Maine's Poland Spring
Teddy Roosevelt is said to have insisted on drinking it; Joan Crawford reportedlybathed in it and Alice Cooper favored it for his pet boa constrictor. Almost since itsdiscovery and subsequent commercial development by European settlers in the late 1700s,the waters of Poland Spring have quenched the thirst of celebrities, royalty, politicians,industrialists and plenty of common folk.
Poland Spring is one of many premium bottled waters on grocery store shelves. But in a tiny Maine town in the foothills of the White Mountains, the real PolandSpring still trickles. The spring house, simply labeled "The Source," is adjacent to the 1906 bottling plant, now a museum of local and company history. A modern bottling facility that produces the bottles you find on your grocery shelves is located a few miles away.
The spring house, along with the bottling plant and several other buildings on theNational Register of Historic Places, are part of the Poland Spring Preservation Park.Here you can sit in the marble walled spring house, imagining white gloved workers servingup icy spring water from silver ladles, tour the historic bottling plant featuring carraraglass walls and ceilings -- even in the bathrooms -- and get a feel for the grandeur ofAmerica's resort era.
From 1797, when the first modest Inn at Poland Spring was built, this land was much more than just a source of clear spring water. In 1793, Jabez Ricker traded land in southern Maine to the AlfredShaker community in exchange for 300 acres that would become Ricker Hill in Poland. Thus began a business relationship between the Ricker Family and the Shakers that would last for a century and a half.
A tiny village was instantly created when Ricker moved with his wife and ten childrento Poland in 1794. Three years later, his sons built and opened the first inn.
It was Ricker's grandson, Hiram Ricker, that transformed Poland Spring to a resort and who saw the commercial potential in the waters ofPoland Spring. A mid-1800s marketing genius, Hiram touted the purity and restorativepowers of the spring water. After all, he attributed the minerals in Poland Spring waterto his own cure from dyspepsia.
The first bottling (barrel) plant was built in 1845. Workers at the nearby ShakerVillage at Sabbathday Lake provided wooden barrels and later crates for the water, and thecommercial sales of bottled Poland Spring water began.
In 1876, the elaborate Poland Spring House opened to accommodate 450 guests. Theimposing edifice was landmark for many miles around until it was destroyed by fire in1975.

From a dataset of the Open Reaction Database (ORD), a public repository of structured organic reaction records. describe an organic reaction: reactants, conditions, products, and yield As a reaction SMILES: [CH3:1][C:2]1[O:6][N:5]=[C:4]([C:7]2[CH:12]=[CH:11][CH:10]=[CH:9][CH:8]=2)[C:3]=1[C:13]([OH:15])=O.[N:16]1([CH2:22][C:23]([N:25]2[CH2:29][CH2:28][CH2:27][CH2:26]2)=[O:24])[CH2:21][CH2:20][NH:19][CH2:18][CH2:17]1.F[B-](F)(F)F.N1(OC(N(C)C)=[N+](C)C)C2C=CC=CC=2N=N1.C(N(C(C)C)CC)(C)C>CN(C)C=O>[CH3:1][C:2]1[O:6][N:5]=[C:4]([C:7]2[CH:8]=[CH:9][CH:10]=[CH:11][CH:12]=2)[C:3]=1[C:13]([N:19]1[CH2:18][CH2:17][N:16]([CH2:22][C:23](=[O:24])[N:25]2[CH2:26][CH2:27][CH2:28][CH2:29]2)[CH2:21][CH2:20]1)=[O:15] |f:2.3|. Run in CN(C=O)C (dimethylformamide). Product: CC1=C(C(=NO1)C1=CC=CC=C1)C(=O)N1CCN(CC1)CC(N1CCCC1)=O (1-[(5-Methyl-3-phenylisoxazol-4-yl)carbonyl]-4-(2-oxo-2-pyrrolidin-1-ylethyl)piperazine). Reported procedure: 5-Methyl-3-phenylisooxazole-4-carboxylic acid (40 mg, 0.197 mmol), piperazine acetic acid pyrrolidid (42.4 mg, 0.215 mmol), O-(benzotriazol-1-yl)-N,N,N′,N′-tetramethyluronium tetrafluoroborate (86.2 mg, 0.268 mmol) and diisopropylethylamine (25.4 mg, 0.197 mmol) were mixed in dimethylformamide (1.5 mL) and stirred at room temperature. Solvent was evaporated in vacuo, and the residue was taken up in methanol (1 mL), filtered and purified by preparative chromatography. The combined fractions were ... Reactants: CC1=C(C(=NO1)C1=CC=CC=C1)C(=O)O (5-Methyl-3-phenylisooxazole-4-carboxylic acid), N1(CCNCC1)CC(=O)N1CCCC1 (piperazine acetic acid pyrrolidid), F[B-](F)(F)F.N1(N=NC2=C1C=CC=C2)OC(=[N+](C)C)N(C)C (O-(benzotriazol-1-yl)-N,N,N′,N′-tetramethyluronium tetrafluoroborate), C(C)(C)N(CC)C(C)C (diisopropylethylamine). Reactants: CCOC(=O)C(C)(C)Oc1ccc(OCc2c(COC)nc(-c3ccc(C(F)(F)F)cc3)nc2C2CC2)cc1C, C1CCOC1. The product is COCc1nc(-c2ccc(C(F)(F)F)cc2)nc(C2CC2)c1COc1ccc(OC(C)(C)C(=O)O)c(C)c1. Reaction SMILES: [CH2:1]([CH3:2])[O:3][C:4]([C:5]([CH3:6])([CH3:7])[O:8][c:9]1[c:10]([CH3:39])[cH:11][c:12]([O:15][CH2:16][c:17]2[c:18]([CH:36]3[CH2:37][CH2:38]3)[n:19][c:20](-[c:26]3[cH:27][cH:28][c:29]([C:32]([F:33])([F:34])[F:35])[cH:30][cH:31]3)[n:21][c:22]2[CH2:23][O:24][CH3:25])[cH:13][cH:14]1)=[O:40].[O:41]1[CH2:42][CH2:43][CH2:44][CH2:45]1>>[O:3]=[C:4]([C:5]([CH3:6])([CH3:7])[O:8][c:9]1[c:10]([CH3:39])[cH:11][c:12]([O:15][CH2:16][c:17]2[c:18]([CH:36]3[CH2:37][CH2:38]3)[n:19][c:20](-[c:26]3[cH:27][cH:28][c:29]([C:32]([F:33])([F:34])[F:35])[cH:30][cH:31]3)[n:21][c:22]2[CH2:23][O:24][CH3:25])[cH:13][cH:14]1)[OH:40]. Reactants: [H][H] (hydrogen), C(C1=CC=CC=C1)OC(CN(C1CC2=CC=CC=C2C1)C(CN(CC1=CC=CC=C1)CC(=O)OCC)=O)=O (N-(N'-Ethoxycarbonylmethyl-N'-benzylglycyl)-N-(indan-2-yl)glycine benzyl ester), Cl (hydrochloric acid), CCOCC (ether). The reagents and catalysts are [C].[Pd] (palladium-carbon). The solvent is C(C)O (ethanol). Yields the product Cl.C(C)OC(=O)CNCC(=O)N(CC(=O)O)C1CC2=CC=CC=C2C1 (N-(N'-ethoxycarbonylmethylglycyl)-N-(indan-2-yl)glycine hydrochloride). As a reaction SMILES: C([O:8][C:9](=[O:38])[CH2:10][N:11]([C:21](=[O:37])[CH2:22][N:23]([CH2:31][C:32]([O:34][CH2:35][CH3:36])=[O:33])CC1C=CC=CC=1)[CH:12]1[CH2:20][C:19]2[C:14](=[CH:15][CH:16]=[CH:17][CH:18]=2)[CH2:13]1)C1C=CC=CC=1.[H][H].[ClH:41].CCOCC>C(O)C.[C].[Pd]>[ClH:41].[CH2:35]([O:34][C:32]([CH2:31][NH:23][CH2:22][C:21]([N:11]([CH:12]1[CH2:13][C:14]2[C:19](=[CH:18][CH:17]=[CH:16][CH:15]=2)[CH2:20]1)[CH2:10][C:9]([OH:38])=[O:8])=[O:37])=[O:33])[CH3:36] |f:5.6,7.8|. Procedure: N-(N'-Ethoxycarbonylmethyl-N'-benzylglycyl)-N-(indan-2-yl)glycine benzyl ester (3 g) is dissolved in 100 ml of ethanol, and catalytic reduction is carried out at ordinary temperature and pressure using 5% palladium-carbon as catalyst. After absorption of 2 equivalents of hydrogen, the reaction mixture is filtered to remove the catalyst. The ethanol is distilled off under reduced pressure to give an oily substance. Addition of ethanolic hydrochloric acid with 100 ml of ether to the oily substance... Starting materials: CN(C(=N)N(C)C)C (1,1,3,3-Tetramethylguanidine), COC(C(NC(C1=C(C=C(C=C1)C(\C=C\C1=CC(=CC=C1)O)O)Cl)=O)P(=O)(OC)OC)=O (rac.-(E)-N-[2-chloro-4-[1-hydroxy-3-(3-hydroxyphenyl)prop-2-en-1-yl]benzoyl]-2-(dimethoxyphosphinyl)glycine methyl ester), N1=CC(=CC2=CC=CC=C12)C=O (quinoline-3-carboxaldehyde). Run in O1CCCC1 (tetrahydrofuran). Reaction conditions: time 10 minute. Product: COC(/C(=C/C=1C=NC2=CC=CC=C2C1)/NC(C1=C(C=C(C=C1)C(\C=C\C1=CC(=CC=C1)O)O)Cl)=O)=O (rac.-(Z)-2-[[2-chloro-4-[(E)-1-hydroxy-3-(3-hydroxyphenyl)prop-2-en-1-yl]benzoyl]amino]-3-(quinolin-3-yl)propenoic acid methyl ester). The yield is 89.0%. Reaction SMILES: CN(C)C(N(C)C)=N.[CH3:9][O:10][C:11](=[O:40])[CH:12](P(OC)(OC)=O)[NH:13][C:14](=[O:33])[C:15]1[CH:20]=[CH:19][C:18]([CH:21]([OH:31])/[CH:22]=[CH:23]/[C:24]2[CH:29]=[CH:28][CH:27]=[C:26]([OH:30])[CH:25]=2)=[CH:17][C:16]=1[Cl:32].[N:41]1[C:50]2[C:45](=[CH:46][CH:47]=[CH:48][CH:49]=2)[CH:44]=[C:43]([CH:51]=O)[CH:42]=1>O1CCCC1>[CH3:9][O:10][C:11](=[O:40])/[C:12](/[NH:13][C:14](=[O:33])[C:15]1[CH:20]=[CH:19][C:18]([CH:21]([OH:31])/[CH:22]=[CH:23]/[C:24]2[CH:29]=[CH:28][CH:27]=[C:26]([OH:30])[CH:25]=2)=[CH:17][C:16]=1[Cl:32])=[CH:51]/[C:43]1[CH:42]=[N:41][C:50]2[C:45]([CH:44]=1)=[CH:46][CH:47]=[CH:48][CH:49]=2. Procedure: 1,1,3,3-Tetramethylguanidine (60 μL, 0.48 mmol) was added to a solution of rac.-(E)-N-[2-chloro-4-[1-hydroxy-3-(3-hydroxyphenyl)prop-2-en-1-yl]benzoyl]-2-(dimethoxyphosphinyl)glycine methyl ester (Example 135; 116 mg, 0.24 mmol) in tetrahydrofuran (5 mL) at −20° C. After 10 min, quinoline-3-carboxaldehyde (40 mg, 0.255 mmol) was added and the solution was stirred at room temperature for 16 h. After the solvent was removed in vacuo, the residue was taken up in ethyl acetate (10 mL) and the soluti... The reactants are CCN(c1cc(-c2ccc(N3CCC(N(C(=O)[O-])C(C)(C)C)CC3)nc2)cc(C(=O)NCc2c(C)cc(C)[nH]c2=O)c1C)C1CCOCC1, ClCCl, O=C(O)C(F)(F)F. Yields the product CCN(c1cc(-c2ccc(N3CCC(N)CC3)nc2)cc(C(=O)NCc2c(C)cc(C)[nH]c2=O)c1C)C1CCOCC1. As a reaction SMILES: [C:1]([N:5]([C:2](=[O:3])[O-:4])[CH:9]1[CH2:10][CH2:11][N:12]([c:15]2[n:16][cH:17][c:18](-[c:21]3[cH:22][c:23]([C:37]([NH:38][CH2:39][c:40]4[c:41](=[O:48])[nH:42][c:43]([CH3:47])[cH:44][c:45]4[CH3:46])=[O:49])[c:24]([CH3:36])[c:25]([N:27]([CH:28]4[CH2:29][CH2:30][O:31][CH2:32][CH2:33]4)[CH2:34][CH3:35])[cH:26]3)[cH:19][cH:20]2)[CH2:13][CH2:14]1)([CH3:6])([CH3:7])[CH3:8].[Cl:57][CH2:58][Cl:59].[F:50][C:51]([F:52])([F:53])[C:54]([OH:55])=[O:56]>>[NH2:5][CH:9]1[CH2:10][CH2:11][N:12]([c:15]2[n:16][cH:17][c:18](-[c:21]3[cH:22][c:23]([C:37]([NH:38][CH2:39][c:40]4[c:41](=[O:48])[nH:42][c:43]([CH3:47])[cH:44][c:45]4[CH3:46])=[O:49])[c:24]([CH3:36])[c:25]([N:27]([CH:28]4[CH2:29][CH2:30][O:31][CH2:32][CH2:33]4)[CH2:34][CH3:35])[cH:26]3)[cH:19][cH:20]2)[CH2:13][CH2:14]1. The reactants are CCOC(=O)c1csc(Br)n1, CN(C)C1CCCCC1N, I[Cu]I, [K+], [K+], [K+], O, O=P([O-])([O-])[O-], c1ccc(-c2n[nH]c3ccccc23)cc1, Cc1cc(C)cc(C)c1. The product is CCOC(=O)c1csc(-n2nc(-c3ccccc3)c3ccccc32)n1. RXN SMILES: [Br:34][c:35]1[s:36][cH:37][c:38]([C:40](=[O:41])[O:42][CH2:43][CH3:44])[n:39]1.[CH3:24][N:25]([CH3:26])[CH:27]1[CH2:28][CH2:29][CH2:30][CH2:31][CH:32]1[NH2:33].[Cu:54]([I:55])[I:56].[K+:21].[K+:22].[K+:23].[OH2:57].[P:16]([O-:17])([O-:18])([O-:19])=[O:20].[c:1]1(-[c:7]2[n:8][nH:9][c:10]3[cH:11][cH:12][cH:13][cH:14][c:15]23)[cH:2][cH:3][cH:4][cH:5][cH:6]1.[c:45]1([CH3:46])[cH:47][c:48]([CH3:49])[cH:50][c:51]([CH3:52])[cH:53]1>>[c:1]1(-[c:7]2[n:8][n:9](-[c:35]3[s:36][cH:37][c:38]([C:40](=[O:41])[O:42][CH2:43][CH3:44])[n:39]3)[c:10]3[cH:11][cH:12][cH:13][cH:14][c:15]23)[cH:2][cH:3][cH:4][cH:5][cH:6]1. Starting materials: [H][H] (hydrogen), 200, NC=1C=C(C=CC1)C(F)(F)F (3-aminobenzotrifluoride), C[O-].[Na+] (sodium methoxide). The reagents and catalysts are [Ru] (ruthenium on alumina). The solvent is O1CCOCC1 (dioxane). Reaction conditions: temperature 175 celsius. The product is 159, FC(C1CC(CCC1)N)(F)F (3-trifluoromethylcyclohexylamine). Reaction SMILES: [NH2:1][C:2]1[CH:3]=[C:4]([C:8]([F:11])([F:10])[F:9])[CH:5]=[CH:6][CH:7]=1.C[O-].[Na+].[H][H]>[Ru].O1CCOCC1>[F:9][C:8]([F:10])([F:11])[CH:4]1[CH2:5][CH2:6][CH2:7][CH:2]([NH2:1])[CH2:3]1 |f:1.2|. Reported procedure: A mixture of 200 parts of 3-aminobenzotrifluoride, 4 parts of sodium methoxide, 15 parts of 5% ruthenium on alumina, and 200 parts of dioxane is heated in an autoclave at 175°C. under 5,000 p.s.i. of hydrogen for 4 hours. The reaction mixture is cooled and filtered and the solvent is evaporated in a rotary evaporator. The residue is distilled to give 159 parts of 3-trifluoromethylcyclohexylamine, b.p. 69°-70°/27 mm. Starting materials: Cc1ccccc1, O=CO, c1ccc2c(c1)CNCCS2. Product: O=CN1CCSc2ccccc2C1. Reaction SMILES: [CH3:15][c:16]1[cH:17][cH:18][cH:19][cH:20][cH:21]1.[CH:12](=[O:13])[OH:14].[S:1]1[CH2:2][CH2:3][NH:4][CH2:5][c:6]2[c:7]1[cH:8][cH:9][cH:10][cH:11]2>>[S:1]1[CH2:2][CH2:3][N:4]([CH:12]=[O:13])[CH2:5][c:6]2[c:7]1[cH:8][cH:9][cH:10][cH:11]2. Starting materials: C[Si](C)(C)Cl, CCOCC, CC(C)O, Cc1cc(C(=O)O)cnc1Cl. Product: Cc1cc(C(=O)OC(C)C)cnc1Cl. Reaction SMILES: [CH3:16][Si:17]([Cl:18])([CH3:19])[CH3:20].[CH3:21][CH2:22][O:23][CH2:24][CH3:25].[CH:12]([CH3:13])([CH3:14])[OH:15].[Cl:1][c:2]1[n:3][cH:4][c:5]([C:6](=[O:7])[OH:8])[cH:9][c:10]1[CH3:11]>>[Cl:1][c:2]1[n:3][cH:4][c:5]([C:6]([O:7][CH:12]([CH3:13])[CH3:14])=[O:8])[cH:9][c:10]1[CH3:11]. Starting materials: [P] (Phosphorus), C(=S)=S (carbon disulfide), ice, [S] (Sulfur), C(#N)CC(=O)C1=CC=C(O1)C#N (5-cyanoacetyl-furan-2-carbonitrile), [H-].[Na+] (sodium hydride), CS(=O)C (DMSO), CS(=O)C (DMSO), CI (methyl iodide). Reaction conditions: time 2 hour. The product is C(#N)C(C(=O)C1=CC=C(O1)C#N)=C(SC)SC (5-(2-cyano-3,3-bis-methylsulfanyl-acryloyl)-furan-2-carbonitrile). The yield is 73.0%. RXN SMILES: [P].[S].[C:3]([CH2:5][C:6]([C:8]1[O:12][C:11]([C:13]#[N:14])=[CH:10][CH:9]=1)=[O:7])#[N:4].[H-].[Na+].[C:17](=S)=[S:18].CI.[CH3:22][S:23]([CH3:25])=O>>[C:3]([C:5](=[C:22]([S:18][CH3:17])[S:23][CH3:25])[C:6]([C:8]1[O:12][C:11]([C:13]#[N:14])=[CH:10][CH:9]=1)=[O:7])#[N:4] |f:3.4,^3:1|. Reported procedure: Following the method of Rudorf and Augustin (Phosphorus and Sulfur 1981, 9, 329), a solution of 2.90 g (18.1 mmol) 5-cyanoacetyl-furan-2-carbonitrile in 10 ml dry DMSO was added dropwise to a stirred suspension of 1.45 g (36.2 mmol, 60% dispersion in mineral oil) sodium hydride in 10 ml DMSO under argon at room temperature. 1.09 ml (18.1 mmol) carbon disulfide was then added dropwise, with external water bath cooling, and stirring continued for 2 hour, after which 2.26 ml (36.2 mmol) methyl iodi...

The Rickers pitched the resort's high altitude, natural beauty, and its connection withthe Poland Spring water. In anadvertisement in a local newspaper in 1860, Hiram Ricker vouched for the water's abilityto cure stomach, liver and kidney ailments and well as to purify blood. Historical accounts show that Ricker's strategy worked. Guests arrived by train and then coach to enjoy a month or two of mountain air and mineral water.
From 1876 through 1935, the health spa and resort entertained guests from all over the world. But by the 1940s, grand resorts such as Poland Spring lost favor with Americans and years of decline began. In 1975, the now dilapidated inn was destroyed by fire. A year later, the Poland Spring Preservation Society was formed to restore and preserve the architectural treasures of the area.
Today the more modest Poland Spring Inns offer a taste of the grand resort age withaccommodations, golf, grass tennis courts, hiking trails, a private trout pond,entertainment and meals. On a clear day, from the vista of Ricker Hill, visitors can still see the White Mountains and the Atlantic Ocean. And they can drink water from "The Source."
The Preservation Park offers miles of scenic natural trails for hiking and biking inthe warmer months and cross-country skiing and snow shoeing in the winter. Four buildingson the National Register of Historic Places are open for tours. The Spring &Bottling Houses are now museums of science displays and bottling memorabilia. TheMaine State Building, an octagonal mansion purchased and moved toPoland Spring by the Ricker family in 1894, was the Maine state pavilion at the 1893World's Fair in Chicago. The non-denominational All Souls Chapel, built in 1912, is hometo the Poland Spring Preservation Society's summer concert series, and is still used forweddings, christenings and other ceremonies.
Getting there: Poland Spring Preservation Park is located on Route 122 (off of Route26) in southwestern Maine. The park museums are open Tuesday through Sunday from 8 a.m. to4 p.m. excluding major holidays. Travel directions and more information may be found atthe park's web site: www.polandspring.com, or bycalling 207-998-7143.
Also in the area: TheSabbathday Shaker Village.
By Deborah Holmes, The Old House Web